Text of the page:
Today AMD announced that researchers at the Canadian Hydrogen Intensity Mapping Experiment (CHIME) will harness AMD FirePro S9300 x2 Server GPUs to analyze extraordinary amounts of data to help create a new, very detailed 3D map of the largest volume of the Universe ever observed. Rather than using traditional dish-shaped telescopes, CHIME consists of four 100-metre-long cylindrical reflectors which cover an area larger than five professional hockey rinks and gathers signals for the critical computational analyses supplied by the AMD FirePro S9300 x2 GPU cluster.
“We’re proud to participate with the CHIME project in this cosmic opportunity to map the evolution of the Universe. The applications of instinctive computing are expanding rapidly as seen in this fascinating CHIME project, through the use of powerful graphics compute capabilities,” said Greg Stoner, senior director of Radeon Open Compute, Radeon Technology Group, AMD. “Not only is the new AMD FirePro S9300 x2 Server GPU the world’s fastest single-precision GPU accelerator, it is also the world’s first professional GPU accelerator to be equipped with High Bandwidth Memory and the first to fully support the Radeon Open Compute platform – an integral element of the GPUOpen compute initiative.”
The CHIME project was created to investigate the discovery that the expansion of the Universe is speeding up rather than slowing down. Using consumer technologies similar to those found in common radio receivers, the telescope collects radio waves that have travelled through space for up to 11 billion years and feeds them into a massive supercomputer powered by a series of AMD FirePro S9300 x2 GPUs. The intense number crunching required to map the Universe’s expansion in this way was previously cost-prohibitive, but is now being enabled by AMD FirePro GPUs. The anticipated results will help create a highly-detailed map showing the intensity of the hydrogen radiation from billions of galaxies, which will help scientists understand the accelerating expansion of the Universe.
Based on the third generation AMD Graphics Core Next (GCN) architecture, the AMD FirePro S9300 x2 Server GPU delivers up to 13.9 TFLOPS of peak single-precision floating point performance – greater than any other professional dual GPU accelerator available on the market today for single-precision compute1. It is the first GPU for datacenter use equipped with High Bandwidth Memory (HBM). The 1TB/s memory bandwidth enabled by HBM on the AMD FirePro S9300 x2 GPU is 3.5X the memory bandwidth of the closest competitive solution2 while providing over 15X the memory bandwidth and 12X the peak single-precision performance of competing CPU solutions, making it a compelling addition to traditional x86 platforms3.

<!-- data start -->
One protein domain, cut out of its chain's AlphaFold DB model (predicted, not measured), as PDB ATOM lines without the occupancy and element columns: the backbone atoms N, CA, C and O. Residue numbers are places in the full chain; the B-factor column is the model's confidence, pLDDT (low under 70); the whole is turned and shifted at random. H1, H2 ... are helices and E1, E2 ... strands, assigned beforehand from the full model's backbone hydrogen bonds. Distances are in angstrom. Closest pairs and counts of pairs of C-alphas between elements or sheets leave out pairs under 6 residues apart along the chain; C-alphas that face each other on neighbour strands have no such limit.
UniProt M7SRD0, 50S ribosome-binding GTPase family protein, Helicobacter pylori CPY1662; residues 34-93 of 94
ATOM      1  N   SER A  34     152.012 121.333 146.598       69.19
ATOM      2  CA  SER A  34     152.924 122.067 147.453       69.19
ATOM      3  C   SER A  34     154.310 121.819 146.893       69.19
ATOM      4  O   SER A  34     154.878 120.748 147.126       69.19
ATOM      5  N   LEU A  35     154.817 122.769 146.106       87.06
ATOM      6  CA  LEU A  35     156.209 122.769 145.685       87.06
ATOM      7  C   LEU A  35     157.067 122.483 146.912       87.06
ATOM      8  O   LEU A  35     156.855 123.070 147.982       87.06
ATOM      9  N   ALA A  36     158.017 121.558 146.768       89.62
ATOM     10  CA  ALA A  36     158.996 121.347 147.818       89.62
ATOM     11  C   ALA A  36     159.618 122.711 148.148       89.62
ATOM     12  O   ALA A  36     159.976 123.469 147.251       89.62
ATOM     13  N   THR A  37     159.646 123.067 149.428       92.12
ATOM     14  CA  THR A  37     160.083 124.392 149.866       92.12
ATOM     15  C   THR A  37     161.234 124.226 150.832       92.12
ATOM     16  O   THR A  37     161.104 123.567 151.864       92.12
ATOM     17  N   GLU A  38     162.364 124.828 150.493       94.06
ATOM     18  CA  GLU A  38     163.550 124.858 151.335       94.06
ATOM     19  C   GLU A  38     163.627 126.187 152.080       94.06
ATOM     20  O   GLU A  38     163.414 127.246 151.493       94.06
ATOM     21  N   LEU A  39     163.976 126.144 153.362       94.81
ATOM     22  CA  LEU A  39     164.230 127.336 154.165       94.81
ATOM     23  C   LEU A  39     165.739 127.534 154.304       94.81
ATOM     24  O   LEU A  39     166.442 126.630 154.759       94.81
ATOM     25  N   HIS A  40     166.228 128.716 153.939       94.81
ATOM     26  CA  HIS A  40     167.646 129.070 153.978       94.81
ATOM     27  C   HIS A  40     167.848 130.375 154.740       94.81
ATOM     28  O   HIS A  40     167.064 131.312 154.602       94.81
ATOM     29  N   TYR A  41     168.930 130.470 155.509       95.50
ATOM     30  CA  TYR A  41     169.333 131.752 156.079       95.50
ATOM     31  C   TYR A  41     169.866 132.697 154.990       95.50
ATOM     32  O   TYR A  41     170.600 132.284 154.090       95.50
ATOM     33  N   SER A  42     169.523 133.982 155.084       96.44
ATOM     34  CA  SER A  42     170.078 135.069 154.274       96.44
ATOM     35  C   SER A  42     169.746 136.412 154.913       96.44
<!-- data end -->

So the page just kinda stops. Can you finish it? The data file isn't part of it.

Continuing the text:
CHIME faces an extraordinary computing task, but with the onset of previously unavailable technology and tools such as the AMD FirePro S9300 x2 GPU, we now have the computational power, bandwidth, and efficiency to make this data analysis possible to study the impact of dark energy on our Universe,” said Professor Keith Vanderlinde, of the Dunlap Institute for Astronomy & Astrophysics at the University of Toronto. “Our research is the result of the combined efforts of dedicated hardware, compute software and scientific research. We’re very appreciative of the supporting efforts from AMD in this project.”
To expose cutting-edge compute capabilities of the AMD FirePro S9300 x2 GPU and support unique opportunities such as the CHIME project, AMD developed the Radeon Open Compute platform (based on the Boltzmann initiative), a Linux-focused open source software parallel computing platform optimized for HPC and Ultra-scale computing. The Radeon Open Compute kernel provides direct access to the graphics hardware, offering programmers more control over the code execution. Discover more at GPUOpen.com for the Radeon Open Compute platform-optimized open source math libraries, benchmarks and applications from AMD and third-party partners.